Tulsa Woodcraft: Picking Up the Pieces After a TornadoComments (0)
Photo: Woodcraft of Tulsa sustained severe damage – doors ripped off the hinges, inventory scattered, the roof ripped off a portion of the building.
Allan Chaney, owner of the Tulsa store, faced the devastation head on. Shortly after receiving a phone call with the unsettling news, Gary Lombard, vice president of retail operations and franchise development for the Woodcraft corporate office in Parkersburg, West Virginia, felt confident that the store would eventually rebound. “I found Allan’s attitude to be very upbeat, very positive. It took a couple days for him to get his arms around it. But there was no doubt that they were going to move forward, and they were going to reopen that store,” he said.
At times, Allan wasn’t so sure. He is quick to credit his store manager Mark McNutt and assistant store manager Todd Phillips for their encouragement to keep going. “If it wasn’t for these guys, I may not have reopened the store,” Allan said. Mark has been the manager for 11 years, and Todd has been assistant manager for 3 years. “Because of their commitment to do whatever it took to recover from that mess and build a new store, also the fact that I could trust their experience to know what a new store looks like so I wouldn’t have to do it all myself. So we had a team.”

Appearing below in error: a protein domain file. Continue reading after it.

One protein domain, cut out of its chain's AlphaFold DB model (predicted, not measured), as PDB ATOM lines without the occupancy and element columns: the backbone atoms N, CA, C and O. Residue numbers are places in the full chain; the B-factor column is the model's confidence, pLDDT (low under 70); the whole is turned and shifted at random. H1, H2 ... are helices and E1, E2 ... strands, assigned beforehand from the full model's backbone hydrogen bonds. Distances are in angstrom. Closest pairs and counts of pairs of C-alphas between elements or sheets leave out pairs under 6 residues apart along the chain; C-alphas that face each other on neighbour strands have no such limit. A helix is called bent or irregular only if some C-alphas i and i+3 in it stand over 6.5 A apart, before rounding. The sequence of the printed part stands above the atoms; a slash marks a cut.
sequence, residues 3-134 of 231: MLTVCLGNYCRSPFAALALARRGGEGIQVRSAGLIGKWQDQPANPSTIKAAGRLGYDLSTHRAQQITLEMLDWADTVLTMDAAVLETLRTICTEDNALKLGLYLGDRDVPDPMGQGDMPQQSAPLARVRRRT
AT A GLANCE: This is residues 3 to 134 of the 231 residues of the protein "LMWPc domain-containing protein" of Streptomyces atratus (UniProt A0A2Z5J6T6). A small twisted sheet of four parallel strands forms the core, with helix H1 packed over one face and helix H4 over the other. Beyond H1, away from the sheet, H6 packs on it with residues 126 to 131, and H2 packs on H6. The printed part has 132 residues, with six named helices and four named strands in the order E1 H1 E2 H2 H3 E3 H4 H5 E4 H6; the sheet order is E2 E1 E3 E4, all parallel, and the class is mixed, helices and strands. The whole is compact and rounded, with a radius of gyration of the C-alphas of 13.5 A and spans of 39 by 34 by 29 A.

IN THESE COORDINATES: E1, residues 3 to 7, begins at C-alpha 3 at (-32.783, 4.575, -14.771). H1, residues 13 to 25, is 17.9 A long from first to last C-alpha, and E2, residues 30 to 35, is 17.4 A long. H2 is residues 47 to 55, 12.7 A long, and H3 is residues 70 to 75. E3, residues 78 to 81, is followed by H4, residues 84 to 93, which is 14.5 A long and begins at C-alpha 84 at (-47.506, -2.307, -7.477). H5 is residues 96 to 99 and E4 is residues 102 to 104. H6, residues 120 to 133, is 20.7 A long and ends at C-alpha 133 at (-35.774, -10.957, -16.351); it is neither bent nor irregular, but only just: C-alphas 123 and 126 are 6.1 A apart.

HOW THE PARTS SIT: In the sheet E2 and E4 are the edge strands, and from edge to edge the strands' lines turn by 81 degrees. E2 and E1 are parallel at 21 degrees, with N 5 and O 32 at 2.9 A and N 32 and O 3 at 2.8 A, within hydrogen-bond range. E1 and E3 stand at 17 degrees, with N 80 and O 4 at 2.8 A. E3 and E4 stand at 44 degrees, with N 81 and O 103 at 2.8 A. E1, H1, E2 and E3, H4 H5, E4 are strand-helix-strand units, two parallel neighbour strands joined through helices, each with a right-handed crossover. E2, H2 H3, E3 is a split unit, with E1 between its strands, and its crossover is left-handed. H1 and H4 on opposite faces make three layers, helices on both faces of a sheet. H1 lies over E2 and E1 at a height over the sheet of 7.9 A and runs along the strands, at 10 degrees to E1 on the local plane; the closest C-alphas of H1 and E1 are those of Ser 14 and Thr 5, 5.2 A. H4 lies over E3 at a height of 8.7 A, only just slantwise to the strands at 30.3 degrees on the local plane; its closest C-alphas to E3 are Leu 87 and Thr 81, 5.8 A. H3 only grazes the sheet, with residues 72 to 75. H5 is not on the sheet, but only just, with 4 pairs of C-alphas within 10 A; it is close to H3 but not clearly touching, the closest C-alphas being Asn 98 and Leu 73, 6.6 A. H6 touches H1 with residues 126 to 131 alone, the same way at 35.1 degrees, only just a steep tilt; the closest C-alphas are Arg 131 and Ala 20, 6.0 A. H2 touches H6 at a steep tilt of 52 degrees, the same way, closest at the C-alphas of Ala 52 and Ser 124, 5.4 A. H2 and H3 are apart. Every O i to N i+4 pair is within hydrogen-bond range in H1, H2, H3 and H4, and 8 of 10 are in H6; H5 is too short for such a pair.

On Sunday, August 6, 2017, just before 1:30 a.m., an EF-2 tornado with up to 135 mph winds wreaked havoc on Tulsa, the most damage seen along its nearly 7-mile path in midtown Tulsa where several businesses, including Woodcraft, were located. Twenty-six injuries were reported and no fatalities. One blessing in disguise is the timing of the tornado hitting in the middle of the night – when no one was in the stores.
The photo below shows the path of the destruction with significant roof damage to AT&T and TGI Fridays, with part of Woodcraft’s roof ripped open between the two. The Woodcraft storefront is on the far right of the photo in the middle. Remarkably the Woodcraft sign was salvageable and was later repaired and moved to the new store location. “AT&T got pummeled. That place was immediately set up for demolition,” Allan said.
The next morning following the tornado, the team went to the site to assess the damages. “We were the only ones to show up,” Allan said. “We got there before anybody could tell us to get out,” and he was able to at least get the cash out of the drawers. Good thing, because it wasn’t long before the City of Tulsa arrived and condemned it – no entry or they could have been faced with “imprisonment or $500 fine.” “That was basically it, we were shut out,” Allan said.